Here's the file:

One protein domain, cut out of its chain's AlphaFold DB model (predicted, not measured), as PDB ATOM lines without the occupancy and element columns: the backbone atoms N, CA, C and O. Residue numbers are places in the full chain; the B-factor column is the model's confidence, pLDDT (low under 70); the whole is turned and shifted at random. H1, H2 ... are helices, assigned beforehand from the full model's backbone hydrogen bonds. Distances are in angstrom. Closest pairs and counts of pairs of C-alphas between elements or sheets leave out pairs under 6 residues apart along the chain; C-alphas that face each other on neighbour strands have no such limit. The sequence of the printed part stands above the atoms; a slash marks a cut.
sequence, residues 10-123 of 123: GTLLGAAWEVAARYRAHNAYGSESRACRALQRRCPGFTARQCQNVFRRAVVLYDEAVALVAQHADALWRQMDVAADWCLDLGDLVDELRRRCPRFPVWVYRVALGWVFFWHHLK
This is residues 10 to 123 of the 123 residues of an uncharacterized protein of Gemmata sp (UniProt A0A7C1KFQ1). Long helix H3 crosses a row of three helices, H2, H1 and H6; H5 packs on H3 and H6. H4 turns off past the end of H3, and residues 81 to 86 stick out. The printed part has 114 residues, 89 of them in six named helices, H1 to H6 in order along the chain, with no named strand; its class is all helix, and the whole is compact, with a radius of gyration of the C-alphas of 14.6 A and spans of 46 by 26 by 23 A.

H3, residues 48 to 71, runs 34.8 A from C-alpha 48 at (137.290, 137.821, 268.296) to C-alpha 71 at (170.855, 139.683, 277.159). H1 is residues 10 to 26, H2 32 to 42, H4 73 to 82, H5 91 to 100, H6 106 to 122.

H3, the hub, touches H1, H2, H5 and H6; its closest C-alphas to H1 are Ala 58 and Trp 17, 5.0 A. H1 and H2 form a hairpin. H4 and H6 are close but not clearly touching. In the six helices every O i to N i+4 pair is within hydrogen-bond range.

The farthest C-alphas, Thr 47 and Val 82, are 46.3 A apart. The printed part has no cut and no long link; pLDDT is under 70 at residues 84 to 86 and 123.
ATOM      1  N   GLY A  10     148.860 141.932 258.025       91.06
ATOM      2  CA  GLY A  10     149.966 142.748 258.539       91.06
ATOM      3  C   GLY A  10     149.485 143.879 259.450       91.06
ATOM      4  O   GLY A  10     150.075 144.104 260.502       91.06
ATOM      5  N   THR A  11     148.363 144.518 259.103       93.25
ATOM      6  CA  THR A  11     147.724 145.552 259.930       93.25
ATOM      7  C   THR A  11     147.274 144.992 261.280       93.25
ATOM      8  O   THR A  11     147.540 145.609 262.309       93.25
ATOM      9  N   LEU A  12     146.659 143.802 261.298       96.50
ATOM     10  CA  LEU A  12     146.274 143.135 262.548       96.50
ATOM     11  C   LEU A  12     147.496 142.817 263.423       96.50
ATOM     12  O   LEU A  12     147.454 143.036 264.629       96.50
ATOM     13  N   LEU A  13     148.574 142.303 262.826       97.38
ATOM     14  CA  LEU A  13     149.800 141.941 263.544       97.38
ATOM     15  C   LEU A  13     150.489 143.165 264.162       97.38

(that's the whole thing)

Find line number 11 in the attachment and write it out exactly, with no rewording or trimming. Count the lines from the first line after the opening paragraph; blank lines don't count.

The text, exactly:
ATOM      6  CA  THR A  11     147.724 145.552 259.930       93.25